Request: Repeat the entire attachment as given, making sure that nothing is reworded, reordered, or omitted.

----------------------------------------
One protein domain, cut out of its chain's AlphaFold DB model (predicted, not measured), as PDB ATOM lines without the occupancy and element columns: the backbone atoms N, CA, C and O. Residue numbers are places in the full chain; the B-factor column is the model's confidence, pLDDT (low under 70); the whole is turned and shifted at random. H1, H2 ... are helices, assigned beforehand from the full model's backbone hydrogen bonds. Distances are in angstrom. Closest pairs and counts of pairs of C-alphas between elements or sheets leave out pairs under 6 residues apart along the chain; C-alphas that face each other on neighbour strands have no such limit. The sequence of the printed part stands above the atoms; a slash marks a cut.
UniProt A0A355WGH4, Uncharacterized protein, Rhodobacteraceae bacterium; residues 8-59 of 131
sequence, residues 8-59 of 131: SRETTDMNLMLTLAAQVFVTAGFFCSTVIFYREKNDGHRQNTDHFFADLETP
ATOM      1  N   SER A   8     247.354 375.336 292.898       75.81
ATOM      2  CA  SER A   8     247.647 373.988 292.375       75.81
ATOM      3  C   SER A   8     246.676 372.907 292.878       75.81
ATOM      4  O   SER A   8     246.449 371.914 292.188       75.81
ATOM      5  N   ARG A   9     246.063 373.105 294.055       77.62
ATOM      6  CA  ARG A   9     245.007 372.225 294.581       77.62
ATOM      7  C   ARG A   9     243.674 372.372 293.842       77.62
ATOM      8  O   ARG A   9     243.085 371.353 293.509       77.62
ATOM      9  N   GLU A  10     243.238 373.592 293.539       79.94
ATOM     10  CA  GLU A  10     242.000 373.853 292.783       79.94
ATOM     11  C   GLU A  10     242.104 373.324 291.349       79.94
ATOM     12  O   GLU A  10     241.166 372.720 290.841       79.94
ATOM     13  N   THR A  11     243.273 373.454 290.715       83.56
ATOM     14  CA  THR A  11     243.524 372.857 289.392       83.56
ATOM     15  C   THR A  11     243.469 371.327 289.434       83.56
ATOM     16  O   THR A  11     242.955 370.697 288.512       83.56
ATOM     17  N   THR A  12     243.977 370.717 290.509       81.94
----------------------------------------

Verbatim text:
One protein domain, cut out of its chain's AlphaFold DB model (predicted, not measured), as PDB ATOM lines without the occupancy and element columns: the backbone atoms N, CA, C and O. Residue numbers are places in the full chain; the B-factor column is the model's confidence, pLDDT (low under 70); the whole is turned and shifted at random. H1, H2 ... are helices, assigned beforehand from the full model's backbone hydrogen bonds. Distances are in angstrom. Closest pairs and counts of pairs of C-alphas between elements or sheets leave out pairs under 6 residues apart along the chain; C-alphas that face each other on neighbour strands have no such limit. The sequence of the printed part stands above the atoms; a slash marks a cut.
UniProt A0A355WGH4, Uncharacterized protein, Rhodobacteraceae bacterium; residues 8-59 of 131
sequence, residues 8-59 of 131: SRETTDMNLMLTLAAQVFVTAGFFCSTVIFYREKNDGHRQNTDHFFADLETP
ATOM      1  N   SER A   8     247.354 375.336 292.898       75.81
ATOM      2  CA  SER A   8     247.647 373.988 292.375       75.81
ATOM      3  C   SER A   8     246.676 372.907 292.878       75.81
ATOM      4  O   SER A   8     246.449 371.914 292.188       75.81
ATOM      5  N   ARG A   9     246.063 373.105 294.055       77.62
ATOM      6  CA  ARG A   9     245.007 372.225 294.581       77.62
ATOM      7  C   ARG A   9     243.674 372.372 293.842       77.62
ATOM      8  O   ARG A   9     243.085 371.353 293.509       77.62
ATOM      9  N   GLU A  10     243.238 373.592 293.539       79.94
ATOM     10  CA  GLU A  10     242.000 373.853 292.783       79.94
ATOM     11  C   GLU A  10     242.104 373.324 291.349       79.94
ATOM     12  O   GLU A  10     241.166 372.720 290.841       79.94
ATOM     13  N   THR A  11     243.273 373.454 290.715       83.56
ATOM     14  CA  THR A  11     243.524 372.857 289.392       83.56
ATOM     15  C   THR A  11     243.469 371.327 289.434       83.56
ATOM     16  O   THR A  11     242.955 370.697 288.512       83.56
ATOM     17  N   THR A  12     243.977 370.717 290.509       81.94